Search Images Maps Play YouTube News Gmail Drive More »
Sign in
Screen reader users: click this link for accessible mode. Accessible mode has the same essential features but works better with your reader.

Patents

  1. Advanced Patent Search
Publication numberUS8065128 B1
Publication typeGrant
Application numberUS 10/693,546
Publication dateNov 22, 2011
Filing dateOct 23, 2003
Priority dateOct 23, 2003
Publication number10693546, 693546, US 8065128 B1, US 8065128B1, US-B1-8065128, US8065128 B1, US8065128B1
InventorsJohn R. Chase
Original AssigneeAltera Corporation
Export CitationBiBTeX, EndNote, RefMan
External Links: USPTO, USPTO Assignment, Espacenet
Methods and apparatus for automated testbench generation
US 8065128 B1
Abstract
Methods and apparatus are provided for efficiently generating designs for testing design automation tools and applications. Randomized and diverse test designs with realistic attributes are automatically generated to allow comprehensive testing of design automation tools such as synthesis, simulation, and place and route tools used to implement designs on electronic devices. Each test design can incorporate a wide range of attributes to allow thorough integration testing of a design automation tool.
Images(10)
Previous page
Next page
Claims(27)
1. A method comprising:
Generating a plurality of test designs associated with a design automation tool, wherein the plurality of test designs comprises a module, wherein said generating the plurality of test designs comprises:
(a) instantiating an input/output (I/O) structure of the module having input and output pins;
(b) applying a function to select a plurality of submodules from a design module library, wherein the plurality of submodules comprises input and output lines, wherein the plurality of submodules is located within the module;
(c) parameterizing the plurality of submodules from the design module library for interconnection with the module;
(d) interconnecting the lines of the plurality of parameterized submodules based on a selection of a particular type of interconnect from a plurality of interconnect types, wherein the selection of the particular type of interconnect is based on a probabilistic function and wherein the plurality of interconnect types includes an interconnect having a mathematical expression, an interconnect having conditional logic, or a direct interconnect; and
(e) connecting the plurality of parameterized submodules to the input and output pins of the module.
2. The method of claim 1, further comprising:
determining whether a predetermined number of the test designs for testing the design automation tool has been generated; and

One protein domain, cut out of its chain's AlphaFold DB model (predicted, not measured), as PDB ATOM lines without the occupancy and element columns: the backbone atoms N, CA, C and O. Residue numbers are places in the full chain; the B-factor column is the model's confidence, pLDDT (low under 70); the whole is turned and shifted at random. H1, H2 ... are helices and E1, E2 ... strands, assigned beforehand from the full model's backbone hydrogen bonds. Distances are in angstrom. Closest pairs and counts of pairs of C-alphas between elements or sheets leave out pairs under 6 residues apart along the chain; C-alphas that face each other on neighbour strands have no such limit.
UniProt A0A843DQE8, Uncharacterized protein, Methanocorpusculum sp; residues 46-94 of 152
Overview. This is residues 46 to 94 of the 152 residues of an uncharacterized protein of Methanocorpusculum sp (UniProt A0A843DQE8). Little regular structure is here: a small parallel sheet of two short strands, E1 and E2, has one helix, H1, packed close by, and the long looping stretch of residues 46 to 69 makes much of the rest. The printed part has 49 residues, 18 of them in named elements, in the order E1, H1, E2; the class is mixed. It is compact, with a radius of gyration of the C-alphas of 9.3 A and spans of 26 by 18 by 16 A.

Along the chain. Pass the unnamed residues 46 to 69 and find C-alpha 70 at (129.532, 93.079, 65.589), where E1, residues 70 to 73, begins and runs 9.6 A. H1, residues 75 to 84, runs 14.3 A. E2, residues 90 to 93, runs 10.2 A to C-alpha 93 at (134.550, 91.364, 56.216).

applying the plurality of test designs to test the design automation tool.
3. The method of claim 1, further comprising receiving the probabilistic function from a user, wherein the probabilistic function comprises a probability of selecting one of the submodules from the plurality of submodules.
4. The method of claim 1, wherein the design automation tool is used to implement hardware descriptor language designs on a programmable chip.
5. The method of claim 1, wherein the plurality of submodules comprises a memory module and a Digital Signal Processor (DSP) core.
6. The method of claim 1, further comprising applying a plurality of instantiation constraints to select the plurality of submodules.
7. The method of claim 1, wherein the design automation tool is a synthesis or a place and route tool.
8. The method of claim 1, further comprising identifying a plurality of inputs, wherein the inputs identified comprise the input pins of the module, one of the output lines of one of the parameterized submodules, and registers.
9. The method of claim 8, further comprising identifying a plurality of outputs, wherein the outputs identified comprise the output pins of the module, one of the input lines of one of the parameterized submodules, and registers.
10. The method of claim 9, further comprising classifying the inputs and outputs identified as clock lines, control lines, and data lines.
11. The method of claim 1, wherein parameterizing the plurality of submodules comprises defining interfaces, data widths, and the types of signals for one of the input lines and one of the output lines associated with one of the parameterized submodules.
12. The method of claim 1, wherein the submodules comprise adders, phase lock loops, memory, and timers.
13. The method of claim 10, wherein one of the test designs further comprises a clock structure for one of the outputs.
14. The method of claim 13, wherein the clock structure includes a synchronous and or an asynchronous structure.
15. The method of claim 2, further comprising selecting a plurality of submodules upon said determining that the predetermined number of the test designs is not generated.
16. A computer system comprising:
a memory configured to hold information associated with a design module library; and